Scupper 39


Sea Breeze (FKA Scupper), a 1978 Legnos Mystic 30' Cutter


This project was completed in several phases over two years to meet the owner’s schedule.

Initial Pre-Project Inspection Report and Observations

Early Phase:  Hardware removal and early assessment
September 2017
Early Phase Hours:  26.75

Phase 1: Dismantling, surface prep, systems removal, repairs, structural work
March 16, 2018 – November 16, 2018 (Discontinuous)
Phase 1 Hours:  315

Phase 2: Interior, systems, and more
January 23, 2019 – June 21, 2019
Phase 2 Hours:  665.5

Phase 3:  Electrical, electric motor, plumbing,  final exterior finishing, and everything else
October 18, 2019 – March 27, 2020
Phase 3 Hours:  683.75

Scope of Project:  Comprehensive refit, including deck repairs, repower, interior makeover, hull work, and systems

Project Complete:  1691 Total Hours


Begin Daily Project Logs

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May 7, 2018

Scupper 39

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Another  round of sanding brought both sides of the hull/deck close to where they needed to be, leaving only a few areas requiring  additional spot  filling.

Before continuing work on the main rehabilitation of the coachroof, I  wanted to prepare and fill the various fastener holes and test holes I’d drilled earlier in the project, as  well as prepare a large hole left over from  the solar vent for patching.  As needed, I used  a countersink, small grinder, or (for the solar vent hole) large grinder to prepare these areas for filling later in the day.

At the same  time, I went around the rest of the decks and cockpit to prepare some additional old fastener holes for patching, and also to grind out with a small sanding disc a large number of small dings, cracks, voids, and other issues in the cabin trunk, cockpit coamings, and elsewhere as  needed.  At the cockpit locker openings, I prepared the port side for some fiberglass patching, grinding a section that had been previously repaired and damaged  by the action of the locker lid hinges, and drilled out the fastener holes on the starboard side so I could fill them and allow flexibility in configuring the hinges sometime much later in the project.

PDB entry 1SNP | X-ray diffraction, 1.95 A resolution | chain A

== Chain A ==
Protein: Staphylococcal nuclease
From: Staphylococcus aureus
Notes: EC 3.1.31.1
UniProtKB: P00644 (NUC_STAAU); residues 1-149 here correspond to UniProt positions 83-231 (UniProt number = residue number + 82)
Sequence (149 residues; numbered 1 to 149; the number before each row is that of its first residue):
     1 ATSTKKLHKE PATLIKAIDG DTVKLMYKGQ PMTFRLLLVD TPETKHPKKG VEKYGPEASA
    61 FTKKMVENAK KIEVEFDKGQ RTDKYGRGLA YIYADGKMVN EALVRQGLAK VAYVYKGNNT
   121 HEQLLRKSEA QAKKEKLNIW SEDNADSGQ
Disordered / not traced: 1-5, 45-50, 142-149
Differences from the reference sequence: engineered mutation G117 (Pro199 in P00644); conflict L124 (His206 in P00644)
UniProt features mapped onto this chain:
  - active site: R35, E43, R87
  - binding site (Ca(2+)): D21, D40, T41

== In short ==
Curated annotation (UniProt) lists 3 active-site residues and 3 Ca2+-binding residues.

After a thorough cleanup, I went around with epoxy fairing compound and a  trowel and spot-filled all the areas I’d just prepared, including fastener holes and spot-ground repairs, and also applied additional fairing compound to portions of the bridgedeck, hull/deck joint, and port sidedeck that required some fine-tuning.

On the port forward side of the cabin trunk, there was an older crack that had been previously filled by some other person, but early in the process I’d ground out the old filler since the crack needed additional reinforcement.  Similarly, in that timeframe I’d also  ground out a nasty section of the port cockpit coaming.  These areas have been showing up in other photos of the progress for weeks, but my focus was on the major repairs and these small details had to wait.  A few other repairs of similar magnitude, including patching the myriad instrument holes beneath the bridgedeck, loomed ahead in the immediate future as well.

Now, I prepared some biaxial fiberglass to fit the two patch areas and installed it in epoxy resin.  For the forward crack, one layer was sufficient to bridge the existing crack and help reinforce it, but at the coaming the damage required more of a buildup, mainly at the top edge where I’d had to grind back quite a bit of crushed and crumbled material.    I added in enough new fiberglass to at least approximate the original height for now.

Total time billed on this job today:  7.5 hours

0600 Weather Observation:  38°, mostly clear.  Forecast for the day:   Sunny, 70°